Richard TurenThis is my annual Christmas/New Year's column. On the one hand, I need to make an effort to be profound, since a significant number of readers apparently still take the holidays seriously. On the other hand, I can be a bit more frivolous than usual, since I suspect that only five or six of you will have the time this week to actually read what I'm writing.

You received this issue of Travel Weekly just before Christmas, hardly the ideal time for a columnist to have much of an impact. Christmas week just doesn't allow for nonessential reading. So to save you valuable shopping time, let me state the point of this piece up front, so you can get to the mall and face the challenges at hand.

Travel is, despite the growth of the European Union and the sprouting of America's fast-food-franchise shacks worldwide, still not homogenized. It just hasn't happened.

Travel outside America and you find delightful, joyful, intriguing differences in the way the locals celebrate their lives. I am optimistic about the coming year because it really is different out there, and I want each and every one of my clients to experience that before they pass on to the great Panera in the sky.

Case in point: New Year's celebrations.

Travel around the world as the clock strikes 12, and you will experience an amazing array of celebrations and exquisite social customs that serve to highlight the uniqueness of every culture on Earth.

The Portuguese, for instance, find a nice bunch of 12 grapes. At exactly midnight, they eat each grape, one at a time, to bring them 12 months' worth of good living in the coming year.

In Ecuador, families create a scarecrow that represents a person they want out of their lives in the year to come. The scarecrow, stuffed with newspapers and firecrackers, sits outside the front door. At midnight, the dummy goes up in smoke. Travel agents should have no trouble coming up with appropriate scarecrow models.

South Africa rings in the new year with the somewhat odd combination of ringing church bells and gunshots fired into the air. So if you're visiting, it is best to look up, since it is another New Year's tradition, in certain sections of Johannesburg, to toss old refrigerators, microwaves and beds from high-rises to the street below.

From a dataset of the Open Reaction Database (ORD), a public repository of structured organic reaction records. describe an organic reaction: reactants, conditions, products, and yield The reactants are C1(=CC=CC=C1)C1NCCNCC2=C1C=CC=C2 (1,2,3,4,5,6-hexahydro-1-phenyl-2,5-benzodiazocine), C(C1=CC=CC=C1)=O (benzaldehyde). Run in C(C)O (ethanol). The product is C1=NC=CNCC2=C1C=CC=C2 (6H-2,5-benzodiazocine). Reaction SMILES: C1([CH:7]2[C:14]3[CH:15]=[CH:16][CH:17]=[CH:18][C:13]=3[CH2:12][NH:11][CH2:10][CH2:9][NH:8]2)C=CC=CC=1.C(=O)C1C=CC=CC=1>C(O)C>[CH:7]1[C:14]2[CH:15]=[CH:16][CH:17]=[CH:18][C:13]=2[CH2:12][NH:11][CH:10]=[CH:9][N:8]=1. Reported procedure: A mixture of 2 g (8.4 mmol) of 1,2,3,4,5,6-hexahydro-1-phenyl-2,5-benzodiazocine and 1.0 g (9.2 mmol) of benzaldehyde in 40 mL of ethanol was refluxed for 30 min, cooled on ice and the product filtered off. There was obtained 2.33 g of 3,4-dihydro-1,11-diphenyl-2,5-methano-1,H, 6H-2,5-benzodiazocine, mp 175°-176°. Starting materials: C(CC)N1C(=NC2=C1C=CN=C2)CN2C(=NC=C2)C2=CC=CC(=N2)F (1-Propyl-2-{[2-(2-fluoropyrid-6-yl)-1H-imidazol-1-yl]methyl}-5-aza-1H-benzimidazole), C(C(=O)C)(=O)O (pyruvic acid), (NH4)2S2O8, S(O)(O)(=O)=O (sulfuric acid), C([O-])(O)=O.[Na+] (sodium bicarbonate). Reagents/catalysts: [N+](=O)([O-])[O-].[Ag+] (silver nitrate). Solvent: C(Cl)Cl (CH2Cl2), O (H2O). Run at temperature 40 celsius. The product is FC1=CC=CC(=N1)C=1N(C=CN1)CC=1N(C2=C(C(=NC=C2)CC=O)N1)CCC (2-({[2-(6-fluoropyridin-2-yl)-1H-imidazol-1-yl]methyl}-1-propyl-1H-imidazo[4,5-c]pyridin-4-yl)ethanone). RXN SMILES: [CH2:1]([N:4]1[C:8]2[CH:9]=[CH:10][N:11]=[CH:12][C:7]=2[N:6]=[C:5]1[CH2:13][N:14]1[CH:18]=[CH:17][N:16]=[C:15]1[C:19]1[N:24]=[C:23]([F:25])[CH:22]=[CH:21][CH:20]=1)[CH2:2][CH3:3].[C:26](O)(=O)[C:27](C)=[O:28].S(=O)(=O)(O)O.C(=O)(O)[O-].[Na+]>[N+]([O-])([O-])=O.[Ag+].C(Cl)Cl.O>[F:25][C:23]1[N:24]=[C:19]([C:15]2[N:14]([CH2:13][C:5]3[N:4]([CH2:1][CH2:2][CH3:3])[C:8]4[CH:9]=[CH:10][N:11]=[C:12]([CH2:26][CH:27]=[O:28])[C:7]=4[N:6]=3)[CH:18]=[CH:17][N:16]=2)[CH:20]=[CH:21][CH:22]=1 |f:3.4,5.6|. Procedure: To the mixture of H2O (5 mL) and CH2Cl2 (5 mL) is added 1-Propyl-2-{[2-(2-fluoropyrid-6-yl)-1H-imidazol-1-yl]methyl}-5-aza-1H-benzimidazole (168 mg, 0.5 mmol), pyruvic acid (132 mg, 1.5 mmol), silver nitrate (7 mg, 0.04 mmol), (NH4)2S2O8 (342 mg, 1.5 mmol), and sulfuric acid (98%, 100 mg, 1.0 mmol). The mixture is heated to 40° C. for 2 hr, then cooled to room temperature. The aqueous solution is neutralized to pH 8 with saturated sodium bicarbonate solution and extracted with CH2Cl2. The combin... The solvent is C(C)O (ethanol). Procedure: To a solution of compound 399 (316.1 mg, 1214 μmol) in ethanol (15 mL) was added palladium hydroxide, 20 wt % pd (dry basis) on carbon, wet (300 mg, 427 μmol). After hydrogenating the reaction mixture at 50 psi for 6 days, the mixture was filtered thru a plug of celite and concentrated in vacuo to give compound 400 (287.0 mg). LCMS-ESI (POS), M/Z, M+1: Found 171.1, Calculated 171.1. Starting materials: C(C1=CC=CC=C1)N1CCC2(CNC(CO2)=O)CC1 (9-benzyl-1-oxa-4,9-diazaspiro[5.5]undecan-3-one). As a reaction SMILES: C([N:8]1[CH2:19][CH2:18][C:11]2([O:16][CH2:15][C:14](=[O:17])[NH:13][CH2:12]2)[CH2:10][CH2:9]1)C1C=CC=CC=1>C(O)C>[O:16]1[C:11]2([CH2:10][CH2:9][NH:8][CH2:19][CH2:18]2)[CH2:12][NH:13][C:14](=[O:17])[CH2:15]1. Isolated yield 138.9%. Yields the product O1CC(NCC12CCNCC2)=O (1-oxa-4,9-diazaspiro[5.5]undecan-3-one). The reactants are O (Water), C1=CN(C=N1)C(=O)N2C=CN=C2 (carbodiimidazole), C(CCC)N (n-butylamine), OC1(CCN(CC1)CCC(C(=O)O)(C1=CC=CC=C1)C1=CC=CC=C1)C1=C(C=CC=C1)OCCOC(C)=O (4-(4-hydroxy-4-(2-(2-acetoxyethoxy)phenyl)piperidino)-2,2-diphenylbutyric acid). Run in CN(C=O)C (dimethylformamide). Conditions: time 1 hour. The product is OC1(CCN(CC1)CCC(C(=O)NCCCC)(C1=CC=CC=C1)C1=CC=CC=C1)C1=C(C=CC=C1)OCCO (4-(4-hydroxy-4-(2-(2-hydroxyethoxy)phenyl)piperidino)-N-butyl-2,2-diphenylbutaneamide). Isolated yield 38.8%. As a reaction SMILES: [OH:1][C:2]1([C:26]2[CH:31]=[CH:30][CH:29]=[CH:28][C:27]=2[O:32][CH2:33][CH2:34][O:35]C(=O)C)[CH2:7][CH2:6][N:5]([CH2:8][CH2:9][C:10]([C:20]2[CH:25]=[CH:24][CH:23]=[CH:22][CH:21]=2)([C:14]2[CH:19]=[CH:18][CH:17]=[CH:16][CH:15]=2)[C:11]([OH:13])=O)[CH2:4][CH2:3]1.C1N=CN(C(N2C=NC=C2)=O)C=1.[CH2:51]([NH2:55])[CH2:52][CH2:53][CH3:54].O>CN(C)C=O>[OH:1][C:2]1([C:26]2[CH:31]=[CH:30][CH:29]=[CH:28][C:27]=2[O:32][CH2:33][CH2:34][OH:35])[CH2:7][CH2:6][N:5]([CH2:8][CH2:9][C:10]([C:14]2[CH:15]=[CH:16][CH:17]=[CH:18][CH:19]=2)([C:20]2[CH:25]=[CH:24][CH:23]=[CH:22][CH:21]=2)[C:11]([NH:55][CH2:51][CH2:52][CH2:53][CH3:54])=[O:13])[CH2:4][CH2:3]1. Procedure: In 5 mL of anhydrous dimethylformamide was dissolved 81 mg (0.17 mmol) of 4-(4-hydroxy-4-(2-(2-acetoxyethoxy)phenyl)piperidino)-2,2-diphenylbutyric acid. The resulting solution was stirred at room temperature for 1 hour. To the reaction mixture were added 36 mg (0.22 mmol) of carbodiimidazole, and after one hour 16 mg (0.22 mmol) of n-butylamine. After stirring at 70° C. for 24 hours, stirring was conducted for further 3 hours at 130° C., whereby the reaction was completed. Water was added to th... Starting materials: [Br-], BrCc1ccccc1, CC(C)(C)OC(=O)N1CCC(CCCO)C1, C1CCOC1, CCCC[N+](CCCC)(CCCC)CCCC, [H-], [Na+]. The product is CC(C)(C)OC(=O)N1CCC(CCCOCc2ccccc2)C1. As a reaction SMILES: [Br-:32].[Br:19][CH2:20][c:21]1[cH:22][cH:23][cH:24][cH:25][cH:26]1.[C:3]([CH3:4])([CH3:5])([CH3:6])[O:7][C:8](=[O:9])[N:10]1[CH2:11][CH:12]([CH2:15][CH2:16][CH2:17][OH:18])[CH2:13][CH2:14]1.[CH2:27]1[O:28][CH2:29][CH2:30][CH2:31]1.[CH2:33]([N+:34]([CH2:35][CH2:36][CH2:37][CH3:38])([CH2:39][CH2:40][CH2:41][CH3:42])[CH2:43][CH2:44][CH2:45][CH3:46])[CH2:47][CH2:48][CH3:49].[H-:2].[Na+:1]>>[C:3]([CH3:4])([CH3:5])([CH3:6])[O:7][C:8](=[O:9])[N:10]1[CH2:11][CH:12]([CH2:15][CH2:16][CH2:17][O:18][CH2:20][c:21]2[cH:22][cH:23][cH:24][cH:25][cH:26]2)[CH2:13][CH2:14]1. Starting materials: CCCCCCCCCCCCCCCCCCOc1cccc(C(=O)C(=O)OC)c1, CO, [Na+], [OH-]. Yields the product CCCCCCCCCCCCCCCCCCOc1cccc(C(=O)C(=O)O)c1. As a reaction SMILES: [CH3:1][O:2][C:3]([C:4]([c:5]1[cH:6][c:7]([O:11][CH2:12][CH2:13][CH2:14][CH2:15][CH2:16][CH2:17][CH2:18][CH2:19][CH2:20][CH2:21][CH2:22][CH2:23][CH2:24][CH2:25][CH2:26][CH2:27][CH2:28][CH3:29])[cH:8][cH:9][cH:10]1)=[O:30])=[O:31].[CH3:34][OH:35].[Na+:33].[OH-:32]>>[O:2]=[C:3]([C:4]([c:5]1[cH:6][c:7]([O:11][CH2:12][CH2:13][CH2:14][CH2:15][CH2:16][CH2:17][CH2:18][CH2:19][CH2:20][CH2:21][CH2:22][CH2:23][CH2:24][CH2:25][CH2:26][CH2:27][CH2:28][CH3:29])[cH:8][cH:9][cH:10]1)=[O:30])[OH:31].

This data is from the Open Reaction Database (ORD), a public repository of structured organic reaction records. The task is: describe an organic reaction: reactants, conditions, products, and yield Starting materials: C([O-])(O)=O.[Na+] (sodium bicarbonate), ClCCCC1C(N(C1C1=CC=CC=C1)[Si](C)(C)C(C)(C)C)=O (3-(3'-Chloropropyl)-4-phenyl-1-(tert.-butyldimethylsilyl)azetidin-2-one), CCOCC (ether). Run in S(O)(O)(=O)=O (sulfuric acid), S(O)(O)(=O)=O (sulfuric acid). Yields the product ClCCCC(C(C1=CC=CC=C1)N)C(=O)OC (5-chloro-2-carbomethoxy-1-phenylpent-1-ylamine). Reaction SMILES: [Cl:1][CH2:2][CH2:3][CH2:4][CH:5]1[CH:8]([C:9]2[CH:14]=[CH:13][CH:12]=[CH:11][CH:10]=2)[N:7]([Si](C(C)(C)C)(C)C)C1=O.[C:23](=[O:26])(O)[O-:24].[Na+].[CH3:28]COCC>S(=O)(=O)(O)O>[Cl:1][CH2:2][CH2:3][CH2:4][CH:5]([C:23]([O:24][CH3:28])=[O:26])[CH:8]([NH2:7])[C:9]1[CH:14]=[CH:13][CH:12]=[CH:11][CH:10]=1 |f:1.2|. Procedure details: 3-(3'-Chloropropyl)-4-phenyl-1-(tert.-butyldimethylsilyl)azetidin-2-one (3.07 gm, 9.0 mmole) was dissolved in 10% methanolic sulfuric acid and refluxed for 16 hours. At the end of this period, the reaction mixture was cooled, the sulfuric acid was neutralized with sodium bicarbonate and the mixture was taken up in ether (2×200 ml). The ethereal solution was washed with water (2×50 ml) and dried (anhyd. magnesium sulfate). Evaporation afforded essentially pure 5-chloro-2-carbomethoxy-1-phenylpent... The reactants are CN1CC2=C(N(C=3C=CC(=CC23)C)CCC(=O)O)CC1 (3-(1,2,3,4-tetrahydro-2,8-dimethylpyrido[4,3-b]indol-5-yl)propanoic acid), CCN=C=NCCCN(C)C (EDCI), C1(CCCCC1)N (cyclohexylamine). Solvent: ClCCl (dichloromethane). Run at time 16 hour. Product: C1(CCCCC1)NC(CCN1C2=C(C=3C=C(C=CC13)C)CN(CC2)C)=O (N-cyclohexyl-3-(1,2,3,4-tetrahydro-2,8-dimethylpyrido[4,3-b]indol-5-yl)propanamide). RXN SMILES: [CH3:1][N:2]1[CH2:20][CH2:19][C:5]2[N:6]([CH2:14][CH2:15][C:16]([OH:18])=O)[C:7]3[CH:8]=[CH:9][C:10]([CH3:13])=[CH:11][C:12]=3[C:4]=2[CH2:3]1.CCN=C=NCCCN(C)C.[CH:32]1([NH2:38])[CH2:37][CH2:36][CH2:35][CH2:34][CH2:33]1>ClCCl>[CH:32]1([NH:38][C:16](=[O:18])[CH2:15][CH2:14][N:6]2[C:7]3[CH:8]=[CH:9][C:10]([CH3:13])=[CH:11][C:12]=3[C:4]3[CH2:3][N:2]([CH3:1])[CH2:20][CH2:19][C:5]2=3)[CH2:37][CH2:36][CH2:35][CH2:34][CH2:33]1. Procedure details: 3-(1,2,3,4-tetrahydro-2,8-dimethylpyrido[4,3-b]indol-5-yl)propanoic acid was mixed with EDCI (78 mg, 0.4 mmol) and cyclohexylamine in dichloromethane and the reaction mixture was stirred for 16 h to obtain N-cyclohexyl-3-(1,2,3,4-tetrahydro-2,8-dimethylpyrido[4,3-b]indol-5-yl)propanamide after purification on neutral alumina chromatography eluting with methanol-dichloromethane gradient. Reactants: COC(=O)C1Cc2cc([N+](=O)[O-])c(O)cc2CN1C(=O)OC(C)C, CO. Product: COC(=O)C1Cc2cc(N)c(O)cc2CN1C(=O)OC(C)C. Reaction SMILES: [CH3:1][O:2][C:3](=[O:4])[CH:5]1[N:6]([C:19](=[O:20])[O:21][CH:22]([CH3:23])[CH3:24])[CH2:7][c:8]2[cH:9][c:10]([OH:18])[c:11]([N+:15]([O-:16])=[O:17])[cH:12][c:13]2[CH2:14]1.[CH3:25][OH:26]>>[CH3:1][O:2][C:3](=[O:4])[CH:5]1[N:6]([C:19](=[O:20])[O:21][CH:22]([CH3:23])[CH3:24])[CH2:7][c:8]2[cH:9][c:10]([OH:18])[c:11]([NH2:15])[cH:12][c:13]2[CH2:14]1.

In Japan, homeowners celebrate Oshogatsu by hanging ropes of straw across the front facade. This represents good luck and future happiness. But equally important is the tradition of laughing exactly at midnight. The Japanese literally laugh-in the new year. This is one I've copied over the years.

The Germans don't try as hard to laugh. Instead, one of their New Year's customs involves dropping molten lead into cold water. The future year is then ordained by the shape produced in this process.

Female residents of major cities in Brazil begin the new year by wearing brightly colored underwear. Yellow panties are worn by those wishing for money, and red are for those seeking a year filled with amorous adventures. The obvious question is, "How would anyone know?"

Russia's Lake Baikal, referred to as "The Pearl of Siberia," is the deepest lake in the world, plunging to a depth of 5,314 feet. American tourists experience it on portions of the Trans-Siberian Express route. To celebrate the new year, professional divers cut a hole in the lake's ice and then plunge in. One of the divers carries a full size New Year's tree, which is planted at the bottom of the lake. Other divers, dressed as Father Frost and the Ice Maiden, then surround the tree and do a little diver dance. Underwater photographs are taken, and the divers then try to pick their way back up through the ice.

Memo to Siberia: It might be easier and safer just to have a little fruitcake.

The Dutch take a practical approach to celebrating the new year. They collect Christmas trees and burn them in street bonfires, accompanied by fireworks. No word on whether or not they inhale.

Of course, no one is really sure that New Year's actually marks the new year. In 46 B.C., Julius Caesar issued an edict saying Jan. 1 would henceforth be known as New Year's Day. The Romans saw the day as a dedication to Janus, who was the god of gates, doors and beginnings. So in our culture, this might be called Home Depot Day.

The very first month of each year was called January in his honor. The problem with Janus, of course, was that he had two faces -- one facing forward, the other backward. I suppose it is up to us to choose which face we want to follow.

As we celebrate the differences among us, in preparation for (in Oprah's words) "still another chance to get it right," I think we should all take note of the fact that scientists in Australia recently demonstrated that we humans share about 70% of our DNA with sea sponges. So let's not take ourselves too seriously in the year to come.

Regarding the matter of New Year's resolutions, let me suggest only two that our industry might pursue.

First, let's try to get residents of red states to travel to blue states, and vice versa. It can't hurt to get to know one another a bit better.

And let's see if we can take on the monumental challenge of convincing more than 28% of the adults in our country that it might be worthwhile to actually hold a valid passport.

I am really looking forward to another year of sharing this space with you, dear readers. I hope that you get to realize more than a few of your own dreams as you work hard to fulfill the dreams of others.

Contributing editor Richard Turen owns Churchill and Turen, a vacation-planning firm that has been named to Conde Nast Traveler's list of the World's Top Travel Specialists since the list began. Contact him at [email protected].

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